excerpt from 'Music, men and manners in France and Italy, 1770 / Charles Burney' pp. 160-1 (404 words)

excerpt from 'Music, men and manners in France and Italy, 1770 / Charles Burney' pp. 160-1 (404 words)

part of

Music, men and manners in France and Italy, 1770 / Charles Burney

original language


in pages



text excerpt

encoded value

After dinner to music at the Franciscan's church - where the 3 conservatorios were to furnish music and musicians for a great festival of 8 successive days... The band was very numerous, consisting of above 100 voices and instruments, in a long occasional gallery totally covered with gold and silver gilding. Tho’ the band seemed a very good one, and the leader very careful and attentive, yet by its great length it was impossible the performers could always be together. The composition which in many movements was admirable, was by Signor Gennaro Manni, who beat the time. The opening was in a rough Handelian style, after which, this species of overture was made an accompaniment to a chorus which was well written. Then several airs and a duet succeeded which pleased me infinitely. There was fancy, contrivance and light and shade, and tho’ the singing was not of the first sort yet there were a counter-tenor and a base voice which pleased me much – the former was one of the most powerful I ever heard – it made its way through the whole band in the loudest and most tumultuous parts of the choruses. When he had an air to sing alone, his shake was good and his style plain, but his portamento a little deficient: rather savouring of what we call, in England, the cathedral manner of singing thro’ the throat. -The air which was given to the base was as ingeniously written as any one I ever heard. The accompaniment full without destroying the melody of the the voice part. Instead of shortening or mutilating its passages, the instruments seemed to continue and finish them in giving the singer time for respiration. In a duet between two sopranos the accompaniments were likewise admirable, as they were in a chorus in which were many solo parts. -After this the author did not seem so happy- there were some trifling and some heavy movements in which there was no other novelty than in throwing the accent upon the wrong note, for instance, upon the 2nd instead of the first or, in common time, upon the 3rd instead of the 4th. This even may have its merit in comic operas where some humour is seconded by it, but surely such a poor expedient is beneath the dignity of church music where a gravity and decency of style should be preserved even in rapid movements...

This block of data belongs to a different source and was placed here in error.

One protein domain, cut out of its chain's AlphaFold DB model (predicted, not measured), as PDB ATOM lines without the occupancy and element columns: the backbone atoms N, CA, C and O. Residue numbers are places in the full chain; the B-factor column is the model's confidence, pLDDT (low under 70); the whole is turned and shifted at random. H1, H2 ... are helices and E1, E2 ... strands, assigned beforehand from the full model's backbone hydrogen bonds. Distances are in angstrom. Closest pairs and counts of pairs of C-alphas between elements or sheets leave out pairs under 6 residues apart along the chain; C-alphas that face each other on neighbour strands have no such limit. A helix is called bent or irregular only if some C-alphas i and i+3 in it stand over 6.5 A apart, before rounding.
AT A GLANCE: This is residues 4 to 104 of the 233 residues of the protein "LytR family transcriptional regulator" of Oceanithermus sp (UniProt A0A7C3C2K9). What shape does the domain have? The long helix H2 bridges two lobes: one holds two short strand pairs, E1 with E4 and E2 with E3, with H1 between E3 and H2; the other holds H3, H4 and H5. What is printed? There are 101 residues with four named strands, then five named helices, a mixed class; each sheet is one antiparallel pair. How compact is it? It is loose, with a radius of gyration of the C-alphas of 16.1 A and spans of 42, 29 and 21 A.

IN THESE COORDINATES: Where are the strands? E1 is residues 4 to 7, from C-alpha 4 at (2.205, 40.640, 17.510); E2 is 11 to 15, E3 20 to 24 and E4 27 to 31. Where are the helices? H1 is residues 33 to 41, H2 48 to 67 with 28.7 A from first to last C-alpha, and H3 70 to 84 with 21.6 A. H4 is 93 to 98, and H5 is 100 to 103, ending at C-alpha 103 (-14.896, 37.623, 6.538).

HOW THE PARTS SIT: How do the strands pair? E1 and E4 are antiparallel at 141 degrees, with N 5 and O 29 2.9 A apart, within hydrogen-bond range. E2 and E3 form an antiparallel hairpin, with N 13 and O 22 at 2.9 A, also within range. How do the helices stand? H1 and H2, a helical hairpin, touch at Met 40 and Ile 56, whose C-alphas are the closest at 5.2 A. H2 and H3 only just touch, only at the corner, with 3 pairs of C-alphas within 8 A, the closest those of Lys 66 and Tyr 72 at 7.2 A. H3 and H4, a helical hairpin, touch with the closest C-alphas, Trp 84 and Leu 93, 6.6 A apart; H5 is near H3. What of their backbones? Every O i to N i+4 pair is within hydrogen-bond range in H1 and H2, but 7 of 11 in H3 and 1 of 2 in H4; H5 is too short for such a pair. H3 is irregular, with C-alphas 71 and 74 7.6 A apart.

appears in search results as

excerpt from 'Music, men and manners in France and Italy, 1770 / Charles Burney' pp. 160-1 (404 words)


reported in source


documented in
Page data computed in 324 ms with 1,785,232 bytes allocated and 35 SPARQL queries executed.